Stand-Up Comic Takes Zim Laughter to the World

By Chief K.Masimba Biriwasha

Harare, Zimbabwe – IT’s not often that Zimbabwe is associated with laughter especially in light of the country’s decade-long political and socio-economic demise.

But stand-up comic, Carl Joshua Ncube, is set on a pioneering path to prove that Zimbabweans still value  good ole laughter and can get the rest of the world to laugh too. Ncube is currently embarking on a worldwide tour that will take him to different parts of the world. He said that he was embarking on the world tour in order to export Zimbabwean culture to the rest of the world as well as engage in cultural exchange and reposition the image of the country in the world consciousness.

Some of the cities that Ncube will take his comedy performance to include Lusaka, Blantyre, Nairobi, Kampala, Lagos, London, Manchester, Edinburgh, Dublin, Paris, Berlin, Stockholm, Amsterdam, New York, Texas, Los Angeles, Brisbane, Kuala Lumpur, Beijing, Johannesburg, Cape Town, Port Elizabeth, Grahamstown, Durban and Johannesburg.

“I want to leave a cave painting in each city that I will visit which will show that there was one day that a comedian from a small country called Zimbabwe that made the world laugh,” he said.

Ncube’s repertoire of comedy consists of one-line jokes, anecdotes, punchlines, satire and off-the-cuff statements that are backed by sleek, high-tech presentations and hilarious commentary.

Already, his efforts have garnered world attention: Ncube made history recently by becoming the first Zimbabwean stand-up comic to be featured on CNN’s African Voices programming where he outlined why he is embarking on a journey to spread laughing gas round the globe.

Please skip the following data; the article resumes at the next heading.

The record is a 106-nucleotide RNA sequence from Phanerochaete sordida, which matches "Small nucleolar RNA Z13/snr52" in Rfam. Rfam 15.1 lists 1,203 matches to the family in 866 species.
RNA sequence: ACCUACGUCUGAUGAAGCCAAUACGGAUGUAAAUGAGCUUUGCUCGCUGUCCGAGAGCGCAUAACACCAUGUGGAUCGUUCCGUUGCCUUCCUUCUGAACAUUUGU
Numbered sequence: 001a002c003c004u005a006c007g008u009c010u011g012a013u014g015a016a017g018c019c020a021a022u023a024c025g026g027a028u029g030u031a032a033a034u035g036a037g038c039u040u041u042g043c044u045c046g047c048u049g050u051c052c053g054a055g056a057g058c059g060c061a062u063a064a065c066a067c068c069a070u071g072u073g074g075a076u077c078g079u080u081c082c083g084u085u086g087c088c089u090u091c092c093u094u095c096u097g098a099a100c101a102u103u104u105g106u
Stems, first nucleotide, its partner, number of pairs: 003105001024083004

“It was unreal – I expected CNN to be a huge monster but the crew was very gracious. They didn’t know much about the cultural vibe and revolution taking place in Zimbabwe,”  Ncube said of his appearance on the global television station.

Ncube said that the aim of his comedic act it to portray a Zimbabwe that is remove from the often repeated negative portrayal in the international media.

“For a long time, politics has been like a fashion trend in Zimbabwe, but as citizens we’ve our own part to play in influencing a new conversation. I am interested in proving that a comedian can be funny outside the realm of politics. We want to hear about hope and laughter – there’s so much more to Zimbabwe,” he said.

The stand-up comic revealed that part of what he is doing is to re-imagine and reshape the Zimbabwean identity which has undergone serious bashing over the past decade.

“If the arts simply focus on the politics then we’re doing ourselves a great disservice. We need to focus on things about love, hope and other things outside politics. I’m trying to paint a picture of Zimbabwe that our citizens can be proud of,” said Ncube.

He added that the paradigm shift taking place in Zimbabwe provided him with inspiration to craft his acts aimed at influencing the global culture.

“There’s a shift in thinking happening in Zimbabwe – there’s a new type of land reform taking place, albeit, in people’s minds. As a Zimbabwean, my aim is to contribute to the global culture so that if earth is destroyed today, there will be evidence of Zimbabwe in the global culture. “I want to take Zimbabwean culture to the world and occupy a place in the consciousness of the universe through laughter,” he said.

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